Assembly Member Dov Hikind speaking against pedestrian refuges on Fort Hamilton Parkway at a CB12 meeting last November.

All too often, political patronage is what determines how much parking New York City decides to build. From the city’s decision to give more parking to the Yankees in return for a luxury suite in left field to the Finance Department’s overruling of rank-and-file assessors to grant a politically-connected Jamaica parking operator non-profit status and millions in tax exemptions, too much of the city’s mushrooming parking supply is built and subsidized because of sweetheart deals.

Even when political favors aren’t at work, however, it’s usually still politics that determines how much parking gets built, not any kind of thinking about transportation policy. Parking is routinely thrown in as a “sweetener” for new development, something that a developer or the city can offer a neighborhood to accept growth.

It’s exceedingly rare for parking decisions to be made on the grounds of how much more traffic a garage will induce or how much air pollution it will add. No wonder the city keeps building acre after acre of it.


Dov Hikind Demagogues Against Safer Streets

Via Gothamist, here’s Assembly Member Dov Hikind railing against the new pedestrian refuges on Fort Hamilton Parkway at a Brooklyn Community Board 12 meeting last week. Hikind apparently can’t comprehend a program to install street safety amenities that reduce crossing distances in parts of town where lots of seniors live. His 13-minute tirade followed City Council Member Brad Lander’s defense of the ped refuge installation by NYC DOT.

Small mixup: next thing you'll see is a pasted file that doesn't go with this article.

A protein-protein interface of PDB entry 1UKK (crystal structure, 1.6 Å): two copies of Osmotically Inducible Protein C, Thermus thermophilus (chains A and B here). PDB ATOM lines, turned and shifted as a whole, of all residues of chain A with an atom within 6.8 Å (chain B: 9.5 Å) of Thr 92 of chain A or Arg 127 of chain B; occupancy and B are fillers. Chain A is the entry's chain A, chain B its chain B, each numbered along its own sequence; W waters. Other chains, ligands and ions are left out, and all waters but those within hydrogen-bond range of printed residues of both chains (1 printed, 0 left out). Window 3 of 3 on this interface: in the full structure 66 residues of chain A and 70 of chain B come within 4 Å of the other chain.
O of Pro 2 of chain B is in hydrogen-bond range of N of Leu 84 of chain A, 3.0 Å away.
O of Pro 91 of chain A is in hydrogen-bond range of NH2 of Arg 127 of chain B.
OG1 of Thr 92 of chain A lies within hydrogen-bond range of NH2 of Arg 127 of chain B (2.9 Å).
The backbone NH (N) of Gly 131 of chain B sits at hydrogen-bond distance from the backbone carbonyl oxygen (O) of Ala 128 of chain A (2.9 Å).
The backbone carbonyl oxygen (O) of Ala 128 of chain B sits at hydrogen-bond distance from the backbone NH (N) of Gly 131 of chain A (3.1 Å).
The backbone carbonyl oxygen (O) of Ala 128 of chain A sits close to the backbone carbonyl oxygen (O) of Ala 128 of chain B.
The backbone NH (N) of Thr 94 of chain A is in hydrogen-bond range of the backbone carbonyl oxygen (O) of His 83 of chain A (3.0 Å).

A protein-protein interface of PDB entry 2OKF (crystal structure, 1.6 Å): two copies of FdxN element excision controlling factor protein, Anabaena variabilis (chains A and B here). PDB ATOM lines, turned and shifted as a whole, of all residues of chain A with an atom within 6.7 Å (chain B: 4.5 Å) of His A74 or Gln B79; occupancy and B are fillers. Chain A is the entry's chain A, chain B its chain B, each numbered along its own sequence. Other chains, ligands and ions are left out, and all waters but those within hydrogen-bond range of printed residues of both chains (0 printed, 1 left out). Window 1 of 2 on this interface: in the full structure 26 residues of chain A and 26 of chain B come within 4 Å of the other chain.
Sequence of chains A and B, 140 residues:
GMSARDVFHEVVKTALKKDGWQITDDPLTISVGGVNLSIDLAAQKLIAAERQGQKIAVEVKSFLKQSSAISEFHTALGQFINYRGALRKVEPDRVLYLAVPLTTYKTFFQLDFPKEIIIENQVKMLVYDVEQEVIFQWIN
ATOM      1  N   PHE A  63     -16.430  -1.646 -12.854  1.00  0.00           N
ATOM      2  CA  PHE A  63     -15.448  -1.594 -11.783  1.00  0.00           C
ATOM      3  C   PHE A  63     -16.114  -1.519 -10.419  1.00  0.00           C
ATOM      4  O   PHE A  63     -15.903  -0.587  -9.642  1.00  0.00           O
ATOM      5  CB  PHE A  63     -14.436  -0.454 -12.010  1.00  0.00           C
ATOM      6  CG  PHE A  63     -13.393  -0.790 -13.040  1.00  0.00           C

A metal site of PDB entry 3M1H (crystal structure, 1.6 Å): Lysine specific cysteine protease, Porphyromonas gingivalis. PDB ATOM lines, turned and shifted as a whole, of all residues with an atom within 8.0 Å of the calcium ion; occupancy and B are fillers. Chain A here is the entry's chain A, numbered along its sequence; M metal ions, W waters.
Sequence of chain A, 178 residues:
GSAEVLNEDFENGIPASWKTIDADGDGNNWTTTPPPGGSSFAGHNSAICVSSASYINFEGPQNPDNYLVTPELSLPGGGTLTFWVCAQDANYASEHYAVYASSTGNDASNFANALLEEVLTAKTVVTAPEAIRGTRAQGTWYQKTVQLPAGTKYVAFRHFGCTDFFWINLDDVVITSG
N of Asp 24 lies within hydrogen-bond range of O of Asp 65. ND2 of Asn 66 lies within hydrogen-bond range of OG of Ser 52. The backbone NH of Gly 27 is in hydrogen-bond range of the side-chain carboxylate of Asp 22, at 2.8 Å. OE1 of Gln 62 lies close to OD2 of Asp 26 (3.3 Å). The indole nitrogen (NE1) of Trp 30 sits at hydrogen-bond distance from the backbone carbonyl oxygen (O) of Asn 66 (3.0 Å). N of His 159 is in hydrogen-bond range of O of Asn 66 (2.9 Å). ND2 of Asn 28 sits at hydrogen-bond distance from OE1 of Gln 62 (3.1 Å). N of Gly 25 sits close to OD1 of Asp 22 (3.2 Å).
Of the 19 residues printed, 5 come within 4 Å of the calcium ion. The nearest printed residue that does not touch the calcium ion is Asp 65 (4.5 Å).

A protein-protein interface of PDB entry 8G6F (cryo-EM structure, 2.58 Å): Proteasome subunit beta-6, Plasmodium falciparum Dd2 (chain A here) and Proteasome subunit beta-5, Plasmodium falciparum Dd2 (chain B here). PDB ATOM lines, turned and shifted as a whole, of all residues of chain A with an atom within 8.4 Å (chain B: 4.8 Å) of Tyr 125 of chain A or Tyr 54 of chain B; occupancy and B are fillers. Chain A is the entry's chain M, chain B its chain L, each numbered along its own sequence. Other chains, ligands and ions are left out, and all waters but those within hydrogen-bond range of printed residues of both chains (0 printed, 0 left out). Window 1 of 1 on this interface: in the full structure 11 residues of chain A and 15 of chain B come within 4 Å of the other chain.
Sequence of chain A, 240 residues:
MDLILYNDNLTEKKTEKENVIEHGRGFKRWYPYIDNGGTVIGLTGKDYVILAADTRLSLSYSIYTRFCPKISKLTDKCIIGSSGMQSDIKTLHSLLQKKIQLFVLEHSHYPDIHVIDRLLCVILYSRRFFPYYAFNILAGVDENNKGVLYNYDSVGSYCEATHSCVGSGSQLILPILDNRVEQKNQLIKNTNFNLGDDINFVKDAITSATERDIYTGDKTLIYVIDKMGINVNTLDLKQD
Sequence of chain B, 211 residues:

Hikind uses the same rationale about emergency response that Marcia Kramer has deployed in two separate CBS2 pieces on these refuges. See our post last month for a few reasons why the “slowing down ambulances and fire trucks” argument obscures the real public safety risks at work on our streets.

I’ll add that Hikind’s vow to “undo” the refuges is tantamount to a pledge to increase the risk of chronic disease for his constituents. While public health professionals, including NYC Health Commissioner Thomas Farley, are making the case that incorporating physical activity into our daily routines can help reduce the incidence of heart disease, diabetes, and high blood pressure, Hikind is doing his best to make streets in his district less safe and welcoming for walking.

This flare-up over the Borough Park pedestrian refuges comes at an interesting moment. The City Council just passed a bill requiring NYC DOT to post standards explaining why traffic calming projects are implemented. A write-up in the Post today gleefully calls it “a new weapon to fight bike lanes, pedestrian plazas and other traffic measures.”